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Kelly Walenga

on 15 March 2016

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Adolescent Egocentrism
A heightened self-consciousness of adolescents. Thinking becomes very introspective and teens often go through periods of extreme self-absorption. Can lead to cognitive limitations
Relatively stable combo of beliefs, attitudes, values, motives, temperament, and behavior patterns arising from underlying, internal inclinations that an individual exhibits in many situations and serve to distinguish us from another.
Psychoanalytic Perspective
Freud believed the mind was divided into 3 parts:

part that we can access if prompted, but is not in our active conscious (i.e. telephone number, the name of your best childhood friend)

whatever one is aware of at a particular point in time.

inaccessible warehouse of anxiety-producing thoughts and drives, which motivate many behaviors

dealing with and transforming incompatible wishes, impulses, and urges within one’s own mind!
At any given time, we are only aware of a very small part of what makes up our personality; however, our unacknowledged impulses have a strong influence on us (i.e. the work we choose, the beliefs we hold, our daily habits, our troubling symptoms, etc)

The structure of personality consists of the

The first and most primitive part of the personality present at birth. Completely unconscious. Pleasure-seeking and impulsive

Completely unconscious
Demanding, irrational, illogical, and impulsive
Contains all of the basic biological drives: hunger, thirst, self-preservation, sex
Works on the
pleasure principle
, or the desire for immediate gratification of needs with no regard for consequences. Wants needs satisfied immediately and does not care about the desires or needs of anyone esle

Develops out of a need to deal with reality. Is mostly conscious, rational, and logical.

The moral center of personality, containing the consci
ence, the part of personality
that makes people feel guilt, or moral anxiety, when they do
the wrong thing.

Sets unrealistic, high expectations based on the social standards of one's culture
If the id gets too strong, impulses and self gratification take over the person’s life. If the superego gets too strong, the person is driven by rigid morals and is unbending in his/her interactions with the world.

Works on the
reality principle
, or the need to satisfy the demands of the id only in ways that will not lead to negative consequences
and offend the moralistic character of the superego.
Conflict between id and superego = ANXIETY! Ego protects itself via
defense mechanisms

(ways of dealing with stress through unconsciously distorting one's perception of reality)
At each stage, a different erogenous zone, or area of the body that produces pleasurable feelings, becomes important and can become the source of conflict. Conflicts that are not fully resolved can result in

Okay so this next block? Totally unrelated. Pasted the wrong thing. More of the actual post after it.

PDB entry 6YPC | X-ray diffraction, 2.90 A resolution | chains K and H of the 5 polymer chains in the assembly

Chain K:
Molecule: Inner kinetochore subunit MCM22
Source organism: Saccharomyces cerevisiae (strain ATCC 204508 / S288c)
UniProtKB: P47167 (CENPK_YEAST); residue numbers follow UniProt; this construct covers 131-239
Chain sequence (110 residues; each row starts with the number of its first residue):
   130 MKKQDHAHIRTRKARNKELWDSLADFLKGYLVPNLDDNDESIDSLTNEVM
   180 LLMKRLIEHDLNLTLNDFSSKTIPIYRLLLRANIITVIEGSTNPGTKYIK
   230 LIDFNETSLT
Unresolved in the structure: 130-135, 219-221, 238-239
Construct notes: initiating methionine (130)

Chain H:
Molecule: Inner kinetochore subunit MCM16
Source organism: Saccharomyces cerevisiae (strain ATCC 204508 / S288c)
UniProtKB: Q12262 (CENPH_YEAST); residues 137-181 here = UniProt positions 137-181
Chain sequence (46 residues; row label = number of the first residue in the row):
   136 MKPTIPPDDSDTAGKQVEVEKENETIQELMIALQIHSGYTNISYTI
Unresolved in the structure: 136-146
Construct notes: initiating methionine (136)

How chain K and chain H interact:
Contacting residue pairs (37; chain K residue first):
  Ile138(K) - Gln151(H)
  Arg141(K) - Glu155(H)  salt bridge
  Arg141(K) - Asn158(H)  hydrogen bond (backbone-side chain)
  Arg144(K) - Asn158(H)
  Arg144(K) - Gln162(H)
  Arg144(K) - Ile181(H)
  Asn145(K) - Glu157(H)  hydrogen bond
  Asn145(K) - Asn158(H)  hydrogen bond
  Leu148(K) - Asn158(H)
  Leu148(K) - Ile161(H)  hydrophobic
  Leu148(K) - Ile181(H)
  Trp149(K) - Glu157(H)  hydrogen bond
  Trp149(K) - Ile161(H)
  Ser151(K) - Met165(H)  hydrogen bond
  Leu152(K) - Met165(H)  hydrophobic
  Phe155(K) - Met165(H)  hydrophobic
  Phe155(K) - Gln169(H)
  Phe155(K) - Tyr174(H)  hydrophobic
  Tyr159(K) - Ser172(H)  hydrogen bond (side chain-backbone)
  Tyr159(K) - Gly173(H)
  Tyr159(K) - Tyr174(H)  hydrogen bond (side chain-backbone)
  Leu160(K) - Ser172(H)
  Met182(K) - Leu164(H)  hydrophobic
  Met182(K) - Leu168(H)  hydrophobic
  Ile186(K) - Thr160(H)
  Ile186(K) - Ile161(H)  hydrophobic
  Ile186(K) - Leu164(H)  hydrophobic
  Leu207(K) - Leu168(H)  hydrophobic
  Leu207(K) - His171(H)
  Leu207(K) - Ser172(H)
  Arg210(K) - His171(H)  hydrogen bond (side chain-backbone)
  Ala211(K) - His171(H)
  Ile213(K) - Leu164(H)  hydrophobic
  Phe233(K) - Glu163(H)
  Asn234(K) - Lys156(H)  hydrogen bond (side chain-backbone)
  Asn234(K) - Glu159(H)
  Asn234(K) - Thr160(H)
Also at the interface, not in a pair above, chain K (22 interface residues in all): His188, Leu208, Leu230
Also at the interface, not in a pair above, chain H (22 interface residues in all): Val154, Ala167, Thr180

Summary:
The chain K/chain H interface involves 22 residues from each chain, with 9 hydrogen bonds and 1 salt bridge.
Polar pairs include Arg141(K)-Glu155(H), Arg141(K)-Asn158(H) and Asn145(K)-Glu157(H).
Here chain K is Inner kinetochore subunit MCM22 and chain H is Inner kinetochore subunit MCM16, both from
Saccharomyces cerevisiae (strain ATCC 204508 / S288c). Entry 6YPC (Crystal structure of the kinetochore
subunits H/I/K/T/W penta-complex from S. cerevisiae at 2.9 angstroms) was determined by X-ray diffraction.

, or getting "stuck" to some degree in a stage of development
According to Freud, personality develops in a series of stages, which were determined by the developing sexuality of the child.
Oedipus Complex
To deal with anxiety, the boy will repress his sexual feelings for his mother and identify with the father. The result of
with same-sex parent is the development of gender roles and the superego, the internalized moral values of the same -ex parent.
Freud believed that boys develop both sexual attraction to their mothers and jealousy of their fathers during this stage. Jealousy of the father leads to feelings of anxiety and fears that the father, a powerful authority figure, might get angry and do something terrible, such as castrate him (
castration anxiety
Girls suffer
Electra Complex
and a penis envy, where the daughter is initially attached to her mother, but then a shift of attachment occurs when she realizes she lacks a penis. She desires her father whom she sees as a means to obtain a penis substitute (a child). She then represses her desire for her father and incorporates the values of her mother and accepts her inherent 'inferiority' in society.

Accepted Freud’s basic ideas: personality structures of id, ego, and superego; the importance of unconscious; the shaping of personality in childhood; and the dynamics of anxiety and the defense mechanisms. However, they placed more emphasis on the conscious mind and doubted that sex and aggression were all-consuming motivations.

Neo-Freudians: Modern Psychodynamic Perspective
Erik Erikson, a Neo-Freudian, developed a theory based on social rather than sexual relationships, covering the entire life span. One's personality shaped by how individuals deal with these psychosocial crises.

People who assume that their own actions and decisions directly affect the consequences they experience (successes/failures) are said to have an
internal locus of control
, whereas people who assume that their lives are more controlled by powerful others, luck or fate have
external locus of control
Psychologist James Marcia built on Erikson's work by proposing that identity formation has two dimensions:
. A person's scores on these two dimensions will place that person into one of the four identity status categories.

Complete the Psychsim "Who Am I" to identify the mode of orientation you currently fall under! http://bcs.worthpublishers.com/gray/content/psychsim5/Who%20Am%20I/WhoAmI.htm

The psychosocial crisis during adolescence is the formation of one's identity, which includes developing one's political beliefs, religious beliefs, occupational interests, sex/gender roles, sexual orientation,etc
Orientations may occur at a particular time. Individual may get locked into one of these patterns or go through several at various times.